Let's face it. The global stock markets are pretty scary for many people.

Daily swings have been as high as 10% this year. The result has many people looking for other ways to invest. REITs are an option many people find attractive. In this post, we'll offer our thoughts on how to find the best REITs in 2020.

What Is A REIT?

For those unfamiliar with the term, REITs are real estate investment trusts.

Here's an excerpt from an earlier post on what you need to know about REIT investing.

“REIT investing allows smaller investors to get into these properties without a significant investment. What is a Reit? Let's take a short walk back in history to see how they started.

 Investopedia describes how Reits started:

“Congress established real estate investment trusts (REITs) in 1960 as an amendment to the Cigar Excise Tax Extension of 1960. The provision allows individual investors to buy shares in commercial real estate portfolios that receive income from a variety of properties. Properties included in a REIT portfolio may include apartment complexes, data centers, health care facilities, hotels, infrastructure—in the form of fiber cables, cell towers, and energy pipelines—office buildings, retail centers, self-storage, timberland, and warehouses.”

I won't go into the entire discussion of the requirements to call yourself a REIT. The Investopedia article does a great job with that if you want to take a deeper dive. The bottom line – REITs allow the “little guy” to invest in the same kinds of properties as the “big boys” always have.

You can do REIT investing via publicly-traded REITs via mutual funds or ETFs. You would buy and sell shares of these REITs like stocks, ETFs, or mutual funds.

There are also publically non-traded REITs. These are less liquid than publicly-traded REITs. They don't trade on national exchanges like mutual funds and ETFs. As such, they are not subject to the kinds of market fluctuations as publicly-traded REITs.”

What About Investing in Land?

Before diving into the best REITs discussion, I want to offer an alternative that many people think about but don't pursue – raw land. The main reason cited for not seeking a land investment is the upfront investment needed. However, there are land investments that offer lower initial investments. FarmTogether manages one of those investments.

As the name suggests, FarmTogether invests in farmland. Though one needs to be an accredited investor, the average investment is much lower than most.

FarmTogether is not a Real Estate Investment Trust (REIT). With FarmTogether, you select the farmland, its location, and the type of crops. You pick and choose. The investor has full control of where their money gets invested. Investors own units of an entity solely devoted to the ownership and operation of an asset. REIT shares, on the other hand, do not classify as physical ownership of a piece of real estate. You are not only at the mercy of that company management decisions, but you are also bound to their strategy, the properties they purchase, and ultimately to the stock market's constant instability.

FarmTogether offers a low-cost investment opportunity that allows investors to own real land. Real land is less subject to inflation and more stable than many other investments. Why? For one thing, we're not making any more of it. The law of supply and demand means it's likely to increase in value.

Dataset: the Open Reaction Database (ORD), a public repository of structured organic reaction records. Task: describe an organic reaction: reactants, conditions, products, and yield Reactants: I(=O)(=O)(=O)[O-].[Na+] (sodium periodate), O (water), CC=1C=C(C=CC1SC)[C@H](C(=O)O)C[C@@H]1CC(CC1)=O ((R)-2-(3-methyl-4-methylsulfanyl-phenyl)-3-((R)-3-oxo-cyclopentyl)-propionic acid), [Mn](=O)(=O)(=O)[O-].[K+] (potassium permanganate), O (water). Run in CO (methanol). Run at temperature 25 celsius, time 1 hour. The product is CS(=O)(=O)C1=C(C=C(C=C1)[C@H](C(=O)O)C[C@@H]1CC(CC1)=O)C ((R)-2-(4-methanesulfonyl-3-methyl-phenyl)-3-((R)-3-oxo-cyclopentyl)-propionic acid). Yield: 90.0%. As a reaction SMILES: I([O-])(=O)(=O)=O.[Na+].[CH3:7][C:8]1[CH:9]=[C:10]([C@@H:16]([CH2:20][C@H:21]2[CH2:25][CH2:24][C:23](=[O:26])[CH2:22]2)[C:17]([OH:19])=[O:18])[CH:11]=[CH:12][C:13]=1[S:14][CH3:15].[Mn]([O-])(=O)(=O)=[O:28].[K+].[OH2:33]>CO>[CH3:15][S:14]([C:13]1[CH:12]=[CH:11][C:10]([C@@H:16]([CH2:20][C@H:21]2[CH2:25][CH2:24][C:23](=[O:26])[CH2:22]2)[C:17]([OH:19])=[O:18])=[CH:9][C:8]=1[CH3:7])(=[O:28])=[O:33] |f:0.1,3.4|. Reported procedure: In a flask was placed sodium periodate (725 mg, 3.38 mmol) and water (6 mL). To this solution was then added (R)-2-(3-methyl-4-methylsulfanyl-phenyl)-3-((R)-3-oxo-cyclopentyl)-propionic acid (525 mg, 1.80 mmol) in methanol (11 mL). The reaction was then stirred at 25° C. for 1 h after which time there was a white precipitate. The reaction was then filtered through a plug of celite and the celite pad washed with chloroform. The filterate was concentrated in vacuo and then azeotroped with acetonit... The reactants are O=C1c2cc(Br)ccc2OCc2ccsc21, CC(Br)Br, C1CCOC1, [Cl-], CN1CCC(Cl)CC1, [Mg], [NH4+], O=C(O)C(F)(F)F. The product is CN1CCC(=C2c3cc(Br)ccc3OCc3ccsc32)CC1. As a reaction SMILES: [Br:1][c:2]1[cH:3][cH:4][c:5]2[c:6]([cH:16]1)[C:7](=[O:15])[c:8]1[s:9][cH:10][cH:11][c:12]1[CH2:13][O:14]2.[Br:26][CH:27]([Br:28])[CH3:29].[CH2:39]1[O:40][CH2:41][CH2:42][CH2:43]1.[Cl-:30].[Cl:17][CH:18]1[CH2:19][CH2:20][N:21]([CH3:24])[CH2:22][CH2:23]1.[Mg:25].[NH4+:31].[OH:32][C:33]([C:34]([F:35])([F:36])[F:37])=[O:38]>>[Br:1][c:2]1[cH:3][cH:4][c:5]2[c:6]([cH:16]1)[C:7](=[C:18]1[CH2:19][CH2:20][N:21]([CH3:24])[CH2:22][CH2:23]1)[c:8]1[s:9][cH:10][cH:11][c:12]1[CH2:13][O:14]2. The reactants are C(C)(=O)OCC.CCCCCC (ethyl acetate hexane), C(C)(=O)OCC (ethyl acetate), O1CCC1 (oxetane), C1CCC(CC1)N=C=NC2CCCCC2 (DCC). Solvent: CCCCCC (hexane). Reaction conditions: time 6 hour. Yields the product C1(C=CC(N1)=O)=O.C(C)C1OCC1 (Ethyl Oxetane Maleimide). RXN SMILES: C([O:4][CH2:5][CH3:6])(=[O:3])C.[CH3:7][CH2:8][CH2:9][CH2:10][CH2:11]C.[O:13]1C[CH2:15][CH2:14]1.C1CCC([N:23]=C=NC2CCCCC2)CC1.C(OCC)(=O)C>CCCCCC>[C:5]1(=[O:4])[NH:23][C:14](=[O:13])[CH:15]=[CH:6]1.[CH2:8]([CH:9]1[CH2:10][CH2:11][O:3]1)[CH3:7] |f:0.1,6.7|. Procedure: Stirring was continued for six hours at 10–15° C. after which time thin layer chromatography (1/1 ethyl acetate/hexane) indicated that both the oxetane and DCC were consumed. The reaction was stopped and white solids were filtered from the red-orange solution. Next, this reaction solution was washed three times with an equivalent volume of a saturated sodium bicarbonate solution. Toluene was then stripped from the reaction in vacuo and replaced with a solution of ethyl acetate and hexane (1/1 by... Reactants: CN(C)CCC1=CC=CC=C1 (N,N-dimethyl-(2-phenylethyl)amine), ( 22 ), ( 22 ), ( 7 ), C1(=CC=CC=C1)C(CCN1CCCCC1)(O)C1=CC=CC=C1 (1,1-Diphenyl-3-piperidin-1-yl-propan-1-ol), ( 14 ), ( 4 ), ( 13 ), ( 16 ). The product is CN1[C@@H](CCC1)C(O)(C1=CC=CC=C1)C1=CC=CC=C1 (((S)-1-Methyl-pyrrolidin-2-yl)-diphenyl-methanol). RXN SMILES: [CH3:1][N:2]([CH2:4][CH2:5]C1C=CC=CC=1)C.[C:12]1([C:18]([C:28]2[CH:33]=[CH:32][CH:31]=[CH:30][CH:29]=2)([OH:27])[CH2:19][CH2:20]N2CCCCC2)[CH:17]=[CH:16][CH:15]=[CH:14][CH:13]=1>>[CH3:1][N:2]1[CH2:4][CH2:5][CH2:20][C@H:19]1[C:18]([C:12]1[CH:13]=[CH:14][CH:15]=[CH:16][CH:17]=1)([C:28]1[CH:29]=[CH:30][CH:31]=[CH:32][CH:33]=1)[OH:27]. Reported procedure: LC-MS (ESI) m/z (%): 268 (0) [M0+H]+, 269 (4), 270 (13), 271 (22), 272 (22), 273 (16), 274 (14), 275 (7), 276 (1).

For those looking for cash flow, they offer that as well. The typical investments range from $10,000 – $50,000 per transaction. That $10,000 number is much more accessible than many of these types of offerings. And there are precious few funds that offer investments in farmland with cash flow.

I thought I'd start with this offering before getting into the best REITs discussion. Farmland is an investment that is not correlated with stocks and may offer similar returns. I always like to find unique investments that differ from others and offer similar potential benefits.  FarmTogether checks those boxes.

Check out this FAQ page for more information.

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Best REITs – Crowdfunded

Crowdfunded REITs are extremely popular right now. The reason is that investors can start investing in these REITs for as little as $500. These newer funds register with the SEC as exempt funds, usually under the SEC's Regulation Crowdfunding. Crowdfunding provides investors with smaller amounts of money to invest in things commonly only available to the wealthy. In crowdfunded real estate, non-accredited investors can play in the same playground as the big boys.

Here are your top three crowdfunded REITs

Fundrise

One of the more seasoned crowdfunded REITs, Fundrise has invested over $2.5 billion to date and has a history of above-average returns. There are three investment options available.

  1. Supplemental Income Fund – If you're looking for a real estate investment to generate regular income, choose the supplemental income fund.
  2. Balanced Fund –  If you'd like some income and want your investment to grow, choose the balanced fund.
  3. Growth Fund – As the name suggests, the growth fund's focus is not on generating income. Instead, the goal is to increase the properties' value, so investors make money upon the properties' sale.

One of the attractive features is the fund's investment choices. Plus, they have a history that investors can review.

You can get more details and learn more about REITS and crowdfunded real estate in this review.

DiversyFund

DiversyFund is one of the newer entries into the crowdfunded real estate space. Unlike Fundrise, DiveryFund's investment strategy is on growth. They offer the Growth Reit to accomplish that purpose.

The investment strategy is sound. The investment team looks for multi-family properties (apartments, condos, etc.) with positive cash flow (renters) in good neighborhoods. The value add in their property selection comes from finding properties that need some work. We're not talking about a complete redo. Instead, the building might need a new roof, updated bathrooms or kitchens, or maybe a fresh coat of paint.

With the improvements, they can charge more rent when the leases expire and new tenants come on board.